(Click to enlarge)

 

 

Upslope Flow- this is a weather pattern where there is a prolonged period of a southeast flow of unstable air into the Blue Ridge foothills and mountains. This southeast flow is perpendicular to the mountains, and the moist air rises as it moves into higher terrain. This provides additional lift for shower and thunderstorm development, while also focusing the heaviest rainfall right along the Blue Ridge. Below is a composite surface chart of the 10 cases observed in the study, and also the location of deep moisture and low level flow. The upslope heavy rain pattern occurred most often in May, with 6 cases, but there were also 3 cases in July and 2 in August. This particular pattern has brought very heavy rainfall events to the Blue Ridge mountains and foothills in the past, from the northern mountains and foothills of northwest North Carolina, northeast into southwest Virginia. The heavy rain then causes river flooding downstream in the piedmonts of northwest North Carolina and southwest Virginia.

Weather Map
Weather Map
(Click to enlarge)
(Click to enlarge)

Frost-Freeze Program:

The Southern Appalachian's trees and plants are beginning to bloom. Based on climatology, there is still the possibility that cold air could filter into the region bringing a late season frost or freeze. Those with agriculture interest will need to monitor the weather and protect their interest if a frost does happen. The map below displays the average last frost for the area. If a frost or freeze is expected in the area after these dates, a frost advisory or freeze watch/warning will be issued by the National Weather Service.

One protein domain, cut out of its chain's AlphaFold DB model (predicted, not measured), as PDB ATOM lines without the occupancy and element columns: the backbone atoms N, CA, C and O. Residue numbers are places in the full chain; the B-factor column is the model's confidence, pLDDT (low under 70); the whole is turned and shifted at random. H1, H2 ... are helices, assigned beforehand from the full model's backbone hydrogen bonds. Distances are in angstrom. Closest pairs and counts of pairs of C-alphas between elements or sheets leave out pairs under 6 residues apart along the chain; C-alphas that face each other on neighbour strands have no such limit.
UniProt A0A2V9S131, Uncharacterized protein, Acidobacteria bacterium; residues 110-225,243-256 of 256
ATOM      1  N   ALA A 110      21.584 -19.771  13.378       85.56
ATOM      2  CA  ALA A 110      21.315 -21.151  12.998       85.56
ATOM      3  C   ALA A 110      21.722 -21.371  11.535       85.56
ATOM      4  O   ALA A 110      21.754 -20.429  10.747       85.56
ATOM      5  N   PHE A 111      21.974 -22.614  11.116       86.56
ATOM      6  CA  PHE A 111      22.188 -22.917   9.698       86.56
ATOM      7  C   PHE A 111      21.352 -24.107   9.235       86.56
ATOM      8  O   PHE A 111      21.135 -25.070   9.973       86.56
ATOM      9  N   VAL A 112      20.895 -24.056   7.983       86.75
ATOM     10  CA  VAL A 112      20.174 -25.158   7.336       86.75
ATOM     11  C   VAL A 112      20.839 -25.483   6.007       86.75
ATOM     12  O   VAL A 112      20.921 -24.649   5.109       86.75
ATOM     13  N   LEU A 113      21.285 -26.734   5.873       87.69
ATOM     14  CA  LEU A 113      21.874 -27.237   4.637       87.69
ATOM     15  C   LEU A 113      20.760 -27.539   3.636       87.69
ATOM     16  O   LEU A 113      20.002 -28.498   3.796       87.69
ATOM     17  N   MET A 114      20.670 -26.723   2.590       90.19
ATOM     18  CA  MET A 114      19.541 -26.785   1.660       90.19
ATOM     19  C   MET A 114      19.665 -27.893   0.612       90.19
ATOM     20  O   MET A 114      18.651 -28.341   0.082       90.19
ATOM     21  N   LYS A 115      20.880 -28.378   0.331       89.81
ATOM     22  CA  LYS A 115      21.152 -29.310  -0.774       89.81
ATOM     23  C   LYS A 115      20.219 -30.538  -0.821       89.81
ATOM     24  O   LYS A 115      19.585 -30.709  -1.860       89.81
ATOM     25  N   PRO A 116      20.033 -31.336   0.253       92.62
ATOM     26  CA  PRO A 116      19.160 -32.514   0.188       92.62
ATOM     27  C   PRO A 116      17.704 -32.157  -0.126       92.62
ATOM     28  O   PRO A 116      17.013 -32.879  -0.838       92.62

Frost Zone Map
(Click to enlarge)

 

 

Have you ever wondered what was the hottest or coldest summer? When it seems like the rain will never end, do you ponder if this is the wettest spring on record? Hopefully all your Spring and Summer weather questions will be answered in our Top 10 SPRING-SUMMER List. This list was compiled from data received from the National Climatic Data Center (NCDC) in Asheville NC. If you have more weather questions not covered in this article, visit NCDC or SERCC (Southeast Regional Climate Center) web site.

The NWS Blacksburg staff would like to thank our loyal and faithful trained weather spotters, Department of Transportation (WVDOT, VDOT, and NCDOT), County Emergency Managers and county 911 centers for their winter weather reports. Snowfall and Ice Accretion maps in this article were generated from these reports.

This climate article was written by:

Robert Stonefield

Jan Jackson